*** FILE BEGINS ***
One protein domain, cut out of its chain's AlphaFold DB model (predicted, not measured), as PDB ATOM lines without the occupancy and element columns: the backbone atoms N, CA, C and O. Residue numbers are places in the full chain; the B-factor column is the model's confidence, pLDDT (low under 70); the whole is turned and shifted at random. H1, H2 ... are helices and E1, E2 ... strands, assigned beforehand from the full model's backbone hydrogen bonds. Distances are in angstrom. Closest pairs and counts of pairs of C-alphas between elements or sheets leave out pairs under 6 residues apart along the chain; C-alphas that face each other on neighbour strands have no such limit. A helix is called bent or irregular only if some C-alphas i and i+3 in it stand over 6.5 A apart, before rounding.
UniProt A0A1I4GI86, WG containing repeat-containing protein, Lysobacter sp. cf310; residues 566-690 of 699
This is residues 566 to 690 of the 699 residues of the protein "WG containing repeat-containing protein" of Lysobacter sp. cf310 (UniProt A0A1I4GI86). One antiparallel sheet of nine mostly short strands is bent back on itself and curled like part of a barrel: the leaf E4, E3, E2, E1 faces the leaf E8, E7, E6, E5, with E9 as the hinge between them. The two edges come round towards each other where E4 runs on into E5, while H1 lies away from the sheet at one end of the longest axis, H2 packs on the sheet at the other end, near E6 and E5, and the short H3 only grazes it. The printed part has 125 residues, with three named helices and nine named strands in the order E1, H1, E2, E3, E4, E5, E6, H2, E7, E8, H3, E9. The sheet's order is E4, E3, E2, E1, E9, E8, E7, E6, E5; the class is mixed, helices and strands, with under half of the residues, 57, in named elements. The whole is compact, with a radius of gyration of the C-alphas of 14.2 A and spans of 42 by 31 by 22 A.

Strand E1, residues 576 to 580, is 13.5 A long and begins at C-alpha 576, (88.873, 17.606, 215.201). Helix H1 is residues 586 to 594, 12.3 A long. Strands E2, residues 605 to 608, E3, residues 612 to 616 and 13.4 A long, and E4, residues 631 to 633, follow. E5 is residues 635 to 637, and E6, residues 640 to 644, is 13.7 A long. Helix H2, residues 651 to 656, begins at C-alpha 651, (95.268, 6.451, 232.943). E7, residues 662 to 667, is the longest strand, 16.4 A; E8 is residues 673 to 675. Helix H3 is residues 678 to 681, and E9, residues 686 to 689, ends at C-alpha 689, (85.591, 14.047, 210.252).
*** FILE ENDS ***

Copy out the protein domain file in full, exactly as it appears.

One protein domain, cut out of its chain's AlphaFold DB model (predicted, not measured), as PDB ATOM lines without the occupancy and element columns: the backbone atoms N, CA, C and O. Residue numbers are places in the full chain; the B-factor column is the model's confidence, pLDDT (low under 70); the whole is turned and shifted at random. H1, H2 ... are helices and E1, E2 ... strands, assigned beforehand from the full model's backbone hydrogen bonds. Distances are in angstrom. Closest pairs and counts of pairs of C-alphas between elements or sheets leave out pairs under 6 residues apart along the chain; C-alphas that face each other on neighbour strands have no such limit. A helix is called bent or irregular only if some C-alphas i and i+3 in it stand over 6.5 A apart, before rounding.
UniProt A0A1I4GI86, WG containing repeat-containing protein, Lysobacter sp. cf310; residues 566-690 of 699
This is residues 566 to 690 of the 699 residues of the protein "WG containing repeat-containing protein" of Lysobacter sp. cf310 (UniProt A0A1I4GI86). One antiparallel sheet of nine mostly short strands is bent back on itself and curled like part of a barrel: the leaf E4, E3, E2, E1 faces the leaf E8, E7, E6, E5, with E9 as the hinge between them. The two edges come round towards each other where E4 runs on into E5, while H1 lies away from the sheet at one end of the longest axis, H2 packs on the sheet at the other end, near E6 and E5, and the short H3 only grazes it. The printed part has 125 residues, with three named helices and nine named strands in the order E1, H1, E2, E3, E4, E5, E6, H2, E7, E8, H3, E9. The sheet's order is E4, E3, E2, E1, E9, E8, E7, E6, E5; the class is mixed, helices and strands, with under half of the residues, 57, in named elements. The whole is compact, with a radius of gyration of the C-alphas of 14.2 A and spans of 42 by 31 by 22 A.

Strand E1, residues 576 to 580, is 13.5 A long and begins at C-alpha 576, (88.873, 17.606, 215.201). Helix H1 is residues 586 to 594, 12.3 A long. Strands E2, residues 605 to 608, E3, residues 612 to 616 and 13.4 A long, and E4, residues 631 to 633, follow. E5 is residues 635 to 637, and E6, residues 640 to 644, is 13.7 A long. Helix H2, residues 651 to 656, begins at C-alpha 651, (95.268, 6.451, 232.943). E7, residues 662 to 667, is the longest strand, 16.4 A; E8 is residues 673 to 675. Helix H3 is residues 678 to 681, and E9, residues 686 to 689, ends at C-alpha 689, (85.591, 14.047, 210.252).